Don’t get me wrong, things could still be messy, that’s the reality of change in a large organisation. But we had a much clearer sense of what we were doing, why we were doing it, and how to do it. And a better sense of belonging to a shared profession.

‘If I knew then what I know now’ I could’ve done things better (and have done since). I was able to hire Emily and we worked together at the beginning of 2017. By this time Emily had introduced indicators of community maturity. We used it in a new area of the profession. Each indicator of maturity was a card and the PMs did a card sort. They agreed what was ‘done’ and what was ‘in progress’. This gave a sense of the maturity of the profession. What was done and what was in progress. And gave a chance to prioritise what happens next. This was a great way to build-up a 3-6 month backlog of shared community activity. I’ve used this approach several times since. You can achieve in 1-2 community meetups what it took us a few months to figure out back in 2016. Hiring an expert like Emily was a great opportunity to ask questions, test ideas and gain support. It was also useful to build trust internally about the approach we were taking.

Psychological safety

I’ve not seen much written about the emotional cost of introducing psychological safety to a community of practice. ‘Psychological safety’ was a buzz-phrase in digital circles for a while, made popular by a post on ‘the five keys to a successful Google team’. My take is that we should all feel safe to turn up to work as our true selves without fear of negative consequences. And we should feel safe to be constructively honest and challenging in our interpersonal relationships within groups at work. Organisations that foster this kind of psychological safety typically foster high-performing teams. Google repopularised this around the time we were working on our professional community.

What comes after the successful introduction of psychological safety can be hard. If you introduce psychological safety within a group it can build personal trust in you from individuals within that group. That trust is precious and has to be respected. Every time I’ve setup a community and helped build trust there’s followed a few weeks, sometimes months, of finding out what’s going on in the real lives of people in that group. I’d regularly get messages on Friday afternoon, when folks have a bit of downtime at work, asking to talk about something. And I’d learn what people had been holding onto for months, sometimes years. It could be a work life thing. A real life thing. A combination of both. Often serious stuff. We’re all people and we’ve all got a lot going on that’s often invisible when we only see each other in sporadic, formal meetings. A professional community can leave more space for us to be our true, messy selves. If you’re leading the profession you can become a focal point for this. It’s a sign that things in the community are going well and people are starting to get the space and support they need. But you must be prepared for the responsibility of being in this position. And prepared for the emotional impact of those Friday afternoon chats. Tears at work are more common than you’d think. You’ve got to step-up and help the people in your community - but realise that you can’t do it alone. You are responsible for providing a safe space for something to be shared. But you can’t solve everyone’s problems on your own. You have to get help from your peers. It’s OK to connect someone with a colleague more suited to support them. It’s OK to ask for help in talking-through how to support someone. Make friends with your organisation’s policies, guidance and helplines. They may be buried in the Intranet but I bet they’re more helpful than you realise.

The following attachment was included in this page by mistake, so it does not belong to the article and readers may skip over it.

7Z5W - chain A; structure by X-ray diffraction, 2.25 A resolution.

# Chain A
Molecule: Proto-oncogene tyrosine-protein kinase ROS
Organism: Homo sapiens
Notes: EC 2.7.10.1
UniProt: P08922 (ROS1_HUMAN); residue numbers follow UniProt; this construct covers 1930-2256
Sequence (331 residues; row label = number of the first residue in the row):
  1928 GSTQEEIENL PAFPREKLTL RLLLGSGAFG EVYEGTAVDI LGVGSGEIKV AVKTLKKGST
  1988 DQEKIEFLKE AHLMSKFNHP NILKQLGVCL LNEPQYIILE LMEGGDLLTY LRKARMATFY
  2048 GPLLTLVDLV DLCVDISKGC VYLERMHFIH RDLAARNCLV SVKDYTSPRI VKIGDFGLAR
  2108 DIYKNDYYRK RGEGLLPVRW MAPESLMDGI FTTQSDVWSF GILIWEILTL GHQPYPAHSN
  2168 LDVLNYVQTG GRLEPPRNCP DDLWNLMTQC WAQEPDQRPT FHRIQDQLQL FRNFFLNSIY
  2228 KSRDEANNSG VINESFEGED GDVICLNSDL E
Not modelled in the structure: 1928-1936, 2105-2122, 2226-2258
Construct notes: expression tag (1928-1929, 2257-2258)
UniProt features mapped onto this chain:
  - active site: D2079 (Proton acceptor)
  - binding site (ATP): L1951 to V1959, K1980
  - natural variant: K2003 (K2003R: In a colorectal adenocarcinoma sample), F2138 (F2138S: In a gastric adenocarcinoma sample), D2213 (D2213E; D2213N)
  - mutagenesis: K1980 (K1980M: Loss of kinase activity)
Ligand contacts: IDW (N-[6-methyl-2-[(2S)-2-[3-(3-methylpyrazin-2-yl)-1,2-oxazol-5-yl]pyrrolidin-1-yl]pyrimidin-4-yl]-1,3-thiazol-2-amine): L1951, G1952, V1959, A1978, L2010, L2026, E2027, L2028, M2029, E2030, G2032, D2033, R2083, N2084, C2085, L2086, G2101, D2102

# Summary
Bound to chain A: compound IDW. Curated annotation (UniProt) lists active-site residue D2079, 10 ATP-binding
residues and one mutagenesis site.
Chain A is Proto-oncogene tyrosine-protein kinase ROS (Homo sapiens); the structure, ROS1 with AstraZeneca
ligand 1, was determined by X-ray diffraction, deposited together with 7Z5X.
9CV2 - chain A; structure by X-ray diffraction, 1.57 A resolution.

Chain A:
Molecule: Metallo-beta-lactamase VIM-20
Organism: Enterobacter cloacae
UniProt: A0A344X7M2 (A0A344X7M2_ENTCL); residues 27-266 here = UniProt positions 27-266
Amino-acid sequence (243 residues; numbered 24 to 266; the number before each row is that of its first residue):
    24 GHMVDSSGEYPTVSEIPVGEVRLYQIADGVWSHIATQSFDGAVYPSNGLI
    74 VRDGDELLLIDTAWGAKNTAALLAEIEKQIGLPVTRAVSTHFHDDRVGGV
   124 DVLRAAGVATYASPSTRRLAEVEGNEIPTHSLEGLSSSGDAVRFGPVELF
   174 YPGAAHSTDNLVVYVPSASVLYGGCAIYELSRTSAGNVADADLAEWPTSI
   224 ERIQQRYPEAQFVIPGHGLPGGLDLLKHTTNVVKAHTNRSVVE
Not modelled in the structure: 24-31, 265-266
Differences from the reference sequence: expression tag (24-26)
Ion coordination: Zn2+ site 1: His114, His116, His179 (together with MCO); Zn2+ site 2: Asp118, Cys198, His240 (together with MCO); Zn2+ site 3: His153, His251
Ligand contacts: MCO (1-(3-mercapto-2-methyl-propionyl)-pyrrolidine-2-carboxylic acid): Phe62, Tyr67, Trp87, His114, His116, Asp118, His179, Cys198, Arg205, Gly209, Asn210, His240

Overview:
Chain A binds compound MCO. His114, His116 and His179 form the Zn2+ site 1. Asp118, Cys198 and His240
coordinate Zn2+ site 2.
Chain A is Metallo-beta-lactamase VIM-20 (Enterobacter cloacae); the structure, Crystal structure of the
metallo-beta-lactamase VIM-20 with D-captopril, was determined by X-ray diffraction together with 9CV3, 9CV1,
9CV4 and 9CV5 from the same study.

It’s important that your community makes safe space for its members. You might be the person who needs to create this safety. If you are, make sure you’re prepared for those Friday afternoon chats. Think about how to have these conversations. Think about how you step-up and support without trying to be a hero. And without burning yourself out. Make sure you have the same safe space for yourself.